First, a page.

The information below is for accurately setting up the color for standard, CRT monitors. Since these are rapidly becoming extinct, this link covers setting the color for flat-screen, HDTV monitors.
The easiest approach to setting up a HDTV receiver is with the Calibration Wizard, cocreated by Imaging Science, Microsoft, and Monster Cable. It uses live video instead of test patterns and is simple to use. It costs $29.95 at Imaging Science.
(AKA, Eight simple steps to setting
up a color video monitor.)
Often, you need to set up a video
monitor to make sure video is being correctly displayed.
To do this you need to have a SMPTE color bar feed, such
as the one shown here, and a monitor with switches for the red, blue, and green signals (they are often behind a little door), plus controls for chroma, hue, color/monochrome, brightness, and contrast. Professional color monitors should have all of these controls.
Note, that is not "color by committee"; people see color in different ways. Only one person (with good color vision) should be involved — and that person should not stare at the monitor for more than a few minutes.
Recall that the eye tends to adapt to problems in color balance, so it may be necessary to leave the area for a few minutes and then return.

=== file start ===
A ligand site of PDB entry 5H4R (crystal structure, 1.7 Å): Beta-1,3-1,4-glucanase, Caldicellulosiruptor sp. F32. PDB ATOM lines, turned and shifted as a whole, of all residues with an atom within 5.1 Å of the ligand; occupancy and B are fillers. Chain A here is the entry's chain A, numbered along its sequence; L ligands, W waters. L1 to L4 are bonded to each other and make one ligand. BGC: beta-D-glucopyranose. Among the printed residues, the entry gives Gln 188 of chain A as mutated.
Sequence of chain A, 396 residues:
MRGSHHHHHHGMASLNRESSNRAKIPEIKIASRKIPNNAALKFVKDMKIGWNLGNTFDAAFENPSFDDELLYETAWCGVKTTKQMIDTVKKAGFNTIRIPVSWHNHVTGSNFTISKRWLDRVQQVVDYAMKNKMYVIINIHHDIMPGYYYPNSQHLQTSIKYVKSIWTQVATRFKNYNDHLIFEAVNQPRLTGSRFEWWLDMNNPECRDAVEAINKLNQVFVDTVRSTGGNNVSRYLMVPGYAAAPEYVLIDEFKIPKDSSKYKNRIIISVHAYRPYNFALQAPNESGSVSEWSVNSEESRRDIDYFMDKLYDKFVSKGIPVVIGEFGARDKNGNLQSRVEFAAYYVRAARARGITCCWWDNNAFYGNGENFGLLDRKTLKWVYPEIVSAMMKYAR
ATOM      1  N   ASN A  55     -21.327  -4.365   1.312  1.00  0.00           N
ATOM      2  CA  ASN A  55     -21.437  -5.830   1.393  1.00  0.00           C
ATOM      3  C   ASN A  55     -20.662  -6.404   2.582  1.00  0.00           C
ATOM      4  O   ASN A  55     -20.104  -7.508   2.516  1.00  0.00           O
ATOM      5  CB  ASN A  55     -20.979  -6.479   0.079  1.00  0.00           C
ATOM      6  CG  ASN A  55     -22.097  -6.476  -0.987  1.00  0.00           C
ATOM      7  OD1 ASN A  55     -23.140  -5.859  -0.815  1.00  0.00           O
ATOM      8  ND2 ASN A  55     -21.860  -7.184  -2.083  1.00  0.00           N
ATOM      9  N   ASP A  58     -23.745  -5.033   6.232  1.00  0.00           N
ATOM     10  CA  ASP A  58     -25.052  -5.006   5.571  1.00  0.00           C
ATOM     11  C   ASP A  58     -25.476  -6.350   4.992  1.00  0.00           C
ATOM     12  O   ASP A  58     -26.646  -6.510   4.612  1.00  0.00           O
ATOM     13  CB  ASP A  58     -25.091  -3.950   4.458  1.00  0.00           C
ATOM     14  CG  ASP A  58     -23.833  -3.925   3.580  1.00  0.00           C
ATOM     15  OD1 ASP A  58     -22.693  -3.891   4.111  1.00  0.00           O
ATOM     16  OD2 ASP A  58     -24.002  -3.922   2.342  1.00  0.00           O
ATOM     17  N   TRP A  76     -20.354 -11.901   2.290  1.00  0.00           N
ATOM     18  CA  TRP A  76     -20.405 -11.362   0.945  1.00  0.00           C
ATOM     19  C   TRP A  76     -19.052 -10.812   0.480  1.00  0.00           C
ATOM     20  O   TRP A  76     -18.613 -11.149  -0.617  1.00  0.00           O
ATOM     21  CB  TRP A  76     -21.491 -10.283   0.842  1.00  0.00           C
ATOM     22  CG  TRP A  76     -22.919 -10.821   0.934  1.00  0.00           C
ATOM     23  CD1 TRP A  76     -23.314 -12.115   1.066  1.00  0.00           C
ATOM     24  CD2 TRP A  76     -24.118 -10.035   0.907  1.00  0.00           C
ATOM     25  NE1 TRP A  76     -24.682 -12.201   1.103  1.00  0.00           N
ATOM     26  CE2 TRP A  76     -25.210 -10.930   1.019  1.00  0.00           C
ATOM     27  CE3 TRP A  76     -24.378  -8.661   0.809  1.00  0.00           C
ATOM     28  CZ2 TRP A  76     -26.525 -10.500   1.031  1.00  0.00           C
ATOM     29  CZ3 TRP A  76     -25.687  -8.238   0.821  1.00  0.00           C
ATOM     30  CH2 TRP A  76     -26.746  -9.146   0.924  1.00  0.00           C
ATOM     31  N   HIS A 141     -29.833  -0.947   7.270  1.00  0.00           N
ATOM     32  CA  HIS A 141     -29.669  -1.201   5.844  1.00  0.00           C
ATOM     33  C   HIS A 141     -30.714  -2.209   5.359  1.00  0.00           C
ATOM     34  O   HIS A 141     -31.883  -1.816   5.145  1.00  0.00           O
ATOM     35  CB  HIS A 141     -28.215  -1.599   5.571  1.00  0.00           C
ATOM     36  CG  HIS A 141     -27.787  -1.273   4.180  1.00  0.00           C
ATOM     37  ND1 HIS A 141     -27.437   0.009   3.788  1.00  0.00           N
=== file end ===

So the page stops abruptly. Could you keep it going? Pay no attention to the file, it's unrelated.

1. First, switch off the red and green colors. You should now see four vertical blue bars separated by three darker bars. At the bottom of each blue bar will be a small rectangular area.
2. By adjusting the hue and chroma controls, you should be able to make each of the four vertical blue bars match the small area below it. (The hue control affects mainly the middle two bars, and the chroma affects mainly the two outside bars.) Keep working with these two controls until you get the best match possible.
3. Switch the red, blue, and green colors back on
4. Note that below the red (sixth) bar on the screen there are three narrow vertical gray bars. If you don't see them, adjust the brightness control until these bars can be clearly seen.
5. Switch the color/monochrome switch on the monitor to monochrome.
6. Reduce the brightness control until center gray bar just disappears from the screen.
7. Adjust the contrast control until the white reference square at the lower left of the screen is bright enough to appear white, but not so much that it causes adjacent areas to "glow." Since the brightness and contrast controls interact, you will probably have to play with both of these until you get the desired effect.
8. Switch the color/monochrome
switch back to color. The monitor is now set up and can be used to judge
the chroma and luma or luminance of displayed video.